Sunday 25 January 2009 – Giza, Egypt
We awoke to a much clearer, sunnier day than yesterday, making our day at the Giza Plateau much more enjoyable. Naturally the falafels were unavailable today. Either the ‘beardies’ staying in the hotel had gotten to them first or they were simply not on. Also the toaster had disappeared, and when I lifted the lid of the salver to see if there were any falafels, there was an electric-sounding ‘bang’ as though something had shorted – odd for a dish that appears to be warmed if at all by a candle, but hey this is Egypt.
The pyramids were impressive – even up close. The reported hassles seem to have been substantially cleaned up, according to both reports I’ve read and Chris and Mike and Patricia’s previous experiences. Yes, there were touts but they weren’t trying too hard. I even managed to shut a couple up when we were taking ‘panorama’ photos. They tried to insinuate themselves into photos by standing next to Chris or I; I just told them, in no uncertain terms, to get out of the way – and they did!
We clambered into the Great Pyramid (Khufu, still generally referred to as Cheops, much to Chris’ annoyance). It wasn’t as difficult by a long stretch as the Red Pyramid; it was only made difficult by the busload of Japanese who were exiting as we went in. But once in the burial chamber, we had it nearly to our selves (Chris had been before so didn’t go in again) for a short time. Then another Japanese group came in. We heard them coming – a loud electrical whining noise that gradually got louder. When they finally arrived in the chamber, the sound was very loud. It turned out that one of them was wearing some sort of panic alert device and it was going off. His friends, and several of us, stood around for about ten minutes with torches trying to turn it off. It was surreal and somewhat ruined the experience. Then a group of enormous noisy Russians came in to the chamber, turned around twice, farted noisily and left again. All in all, it was OK, but I guess one of those things you have to say that you’ve done – and that’s why the Egyptian government charges LE100 for the privilege.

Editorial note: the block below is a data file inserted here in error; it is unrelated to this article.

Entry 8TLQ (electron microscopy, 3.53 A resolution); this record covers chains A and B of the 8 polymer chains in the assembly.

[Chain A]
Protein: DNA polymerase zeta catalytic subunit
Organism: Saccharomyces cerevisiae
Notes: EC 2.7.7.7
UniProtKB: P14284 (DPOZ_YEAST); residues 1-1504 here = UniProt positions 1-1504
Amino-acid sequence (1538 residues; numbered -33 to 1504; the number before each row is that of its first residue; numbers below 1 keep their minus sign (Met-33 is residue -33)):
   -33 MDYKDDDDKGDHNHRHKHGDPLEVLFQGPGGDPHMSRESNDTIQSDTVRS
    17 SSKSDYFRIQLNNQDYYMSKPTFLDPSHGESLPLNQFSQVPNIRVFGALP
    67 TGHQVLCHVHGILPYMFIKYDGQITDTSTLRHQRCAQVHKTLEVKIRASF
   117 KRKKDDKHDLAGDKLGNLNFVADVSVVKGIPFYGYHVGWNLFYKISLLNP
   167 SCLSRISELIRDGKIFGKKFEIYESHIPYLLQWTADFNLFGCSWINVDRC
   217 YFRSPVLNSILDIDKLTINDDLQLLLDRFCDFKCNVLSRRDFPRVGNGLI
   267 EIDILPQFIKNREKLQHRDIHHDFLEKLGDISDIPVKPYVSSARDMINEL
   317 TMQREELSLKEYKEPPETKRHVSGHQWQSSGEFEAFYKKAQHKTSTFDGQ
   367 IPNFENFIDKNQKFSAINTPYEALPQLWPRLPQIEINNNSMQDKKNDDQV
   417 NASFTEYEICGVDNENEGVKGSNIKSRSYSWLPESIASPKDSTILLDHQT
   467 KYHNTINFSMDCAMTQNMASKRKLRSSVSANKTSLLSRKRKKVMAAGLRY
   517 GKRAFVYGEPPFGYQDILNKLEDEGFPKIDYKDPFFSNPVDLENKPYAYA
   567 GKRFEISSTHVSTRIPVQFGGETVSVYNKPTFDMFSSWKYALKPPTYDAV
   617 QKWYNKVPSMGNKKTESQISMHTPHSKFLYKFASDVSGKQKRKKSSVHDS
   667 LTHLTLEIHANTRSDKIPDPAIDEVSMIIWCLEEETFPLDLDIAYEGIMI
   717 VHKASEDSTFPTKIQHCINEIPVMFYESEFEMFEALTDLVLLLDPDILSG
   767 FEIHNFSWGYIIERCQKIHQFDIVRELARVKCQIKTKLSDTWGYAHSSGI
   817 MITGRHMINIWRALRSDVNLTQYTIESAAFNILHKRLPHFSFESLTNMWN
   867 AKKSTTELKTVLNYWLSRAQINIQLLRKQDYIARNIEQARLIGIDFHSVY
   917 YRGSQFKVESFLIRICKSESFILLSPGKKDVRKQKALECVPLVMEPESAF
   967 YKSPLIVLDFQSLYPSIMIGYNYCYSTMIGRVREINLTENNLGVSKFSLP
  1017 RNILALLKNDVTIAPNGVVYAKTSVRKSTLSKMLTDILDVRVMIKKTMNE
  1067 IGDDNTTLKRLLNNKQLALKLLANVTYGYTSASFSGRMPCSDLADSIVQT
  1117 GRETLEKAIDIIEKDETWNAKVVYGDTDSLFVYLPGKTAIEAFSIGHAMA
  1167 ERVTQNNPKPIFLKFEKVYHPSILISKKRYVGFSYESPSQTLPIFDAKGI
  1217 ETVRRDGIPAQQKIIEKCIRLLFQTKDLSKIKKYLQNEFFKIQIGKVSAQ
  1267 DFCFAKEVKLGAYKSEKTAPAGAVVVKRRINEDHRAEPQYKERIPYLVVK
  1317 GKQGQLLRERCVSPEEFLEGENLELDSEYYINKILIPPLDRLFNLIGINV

While I didn’t go into Khafre’s pyramid, which has recently been reopened to tourists, the others rated it less interesting than the other pyramids we’d entered, and even below Mastaba 17 at Meidum. I did go into the Solar Barque museum, an odd-looking structure off to the side of Khufu’s pyramid built in the 1960s to house the wooden boat that was excavated from its ‘tomb’ beside the Great Pyramid. It was intended for the use of Pharaoh Khafre in the afterlife, for his spiritual journey to Abydos. Depictions of these barques have been in almost every tomb, certainly every royal tomb, we’ve seen. It was interesting in that no nails or fastenings other than rope made from halfa grass, several original examples of which were still in evidence, and which was well displayed in the restored vessel.
Today, and the other days we have visited or passed through Cairo’s west bank (Giza) to get to various sites, we have taken a different route each time. Today’s two trips (one during the day and a second in the evening to see the sound and light show) were no different. I found myself completely disoriented and unable to work out which direction we were going. Even when the river Nile or the pyramids themselves were in site, it seemed to take forever to reach them through the traffic that the driver was no doubt trying to avoid. Still, we enjoyed some close-up views of the street life of the various routes villages and local areas we passed as we went to and from Giza.
Life in Egypt is very much lived on the street, whether in the small villages or the big cities. Outside of central Cairo, western style shops are more the exception than the rule; if one needs any sort of basic household item, food, vehicle parts or clothing, one heads down the street and there seems to be stalls or a person with a blanket on the ground selling it. Chris and I watched an old woman over the road from the Grand selling bread on the corner of the market laneway. She literally sat on the corner with flat bread on a sheet around her, selling it piece by piece. Another ‘table’ sat precariously in the middle of the road a few feet away. Sometimes she would put it into bags; most often, it was in the open and sold by the piece.
Back in the evening for the Sound and Light show – in Arabic and German – hardly any audience. Have learned much about how not to do these.
Back to downtown Cairo for dinner at an odd but quite welcome Chinese restaurant – one run by Egyptians, so no pork, but the waiters seemed to know what they were doing. Chris & I shared barbecued seafood and beef with fivespice and mushrooms (not much of either in evidence, but I put plenty of chilli sauce and soy on and enjoyed the ‘glow’).
Finally braved the crowds and bought an ice-cream at El Abd, the patisserie across the road. LE2.50 for a double scoop (compared to some who’d paid LE25 at some sites for an inferior drumstick) and very good it was.